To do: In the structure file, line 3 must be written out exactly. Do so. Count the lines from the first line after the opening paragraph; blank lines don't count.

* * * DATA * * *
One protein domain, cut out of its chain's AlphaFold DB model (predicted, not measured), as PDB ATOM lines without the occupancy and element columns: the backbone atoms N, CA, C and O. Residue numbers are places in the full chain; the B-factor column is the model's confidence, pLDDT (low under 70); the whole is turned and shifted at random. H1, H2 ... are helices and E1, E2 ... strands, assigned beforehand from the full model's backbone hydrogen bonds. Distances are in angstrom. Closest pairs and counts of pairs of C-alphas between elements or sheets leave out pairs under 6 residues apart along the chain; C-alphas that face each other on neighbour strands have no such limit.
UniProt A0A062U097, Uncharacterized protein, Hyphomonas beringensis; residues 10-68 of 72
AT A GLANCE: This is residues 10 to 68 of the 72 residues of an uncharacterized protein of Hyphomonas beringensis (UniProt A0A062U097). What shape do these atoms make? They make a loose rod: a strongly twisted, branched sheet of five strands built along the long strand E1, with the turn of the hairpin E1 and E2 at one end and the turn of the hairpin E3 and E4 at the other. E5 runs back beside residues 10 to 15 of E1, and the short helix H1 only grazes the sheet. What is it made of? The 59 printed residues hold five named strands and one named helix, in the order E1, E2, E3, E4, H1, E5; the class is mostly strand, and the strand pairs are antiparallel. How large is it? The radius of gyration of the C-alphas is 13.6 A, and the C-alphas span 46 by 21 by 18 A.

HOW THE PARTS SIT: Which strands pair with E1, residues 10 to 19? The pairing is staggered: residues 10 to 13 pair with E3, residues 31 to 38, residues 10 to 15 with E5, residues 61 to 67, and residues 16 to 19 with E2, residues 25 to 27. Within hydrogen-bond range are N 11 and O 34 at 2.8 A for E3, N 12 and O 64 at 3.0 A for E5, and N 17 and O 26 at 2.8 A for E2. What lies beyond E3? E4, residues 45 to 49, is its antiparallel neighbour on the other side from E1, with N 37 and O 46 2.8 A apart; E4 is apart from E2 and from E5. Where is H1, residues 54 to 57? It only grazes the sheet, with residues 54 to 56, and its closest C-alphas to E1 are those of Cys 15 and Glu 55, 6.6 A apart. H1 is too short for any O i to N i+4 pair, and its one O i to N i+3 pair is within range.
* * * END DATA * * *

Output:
HOW THE PARTS SIT: Which strands pair with E1, residues 10 to 19? The pairing is staggered: residues 10 to 13 pair with E3, residues 31 to 38, residues 10 to 15 with E5, residues 61 to 67, and residues 16 to 19 with E2, residues 25 to 27. Within hydrogen-bond range are N 11 and O 34 at 2.8 A for E3, N 12 and O 64 at 3.0 A for E5, and N 17 and O 26 at 2.8 A for E2. What lies beyond E3? E4, residues 45 to 49, is its antiparallel neighbour on the other side from E1, with N 37 and O 46 2.8 A apart; E4 is apart from E2 and from E5. Where is H1, residues 54 to 57? It only grazes the sheet, with residues 54 to 56, and its closest C-alphas to E1 are those of Cys 15 and Glu 55, 6.6 A apart. H1 is too short for any O i to N i+4 pair, and its one O i to N i+3 pair is within range.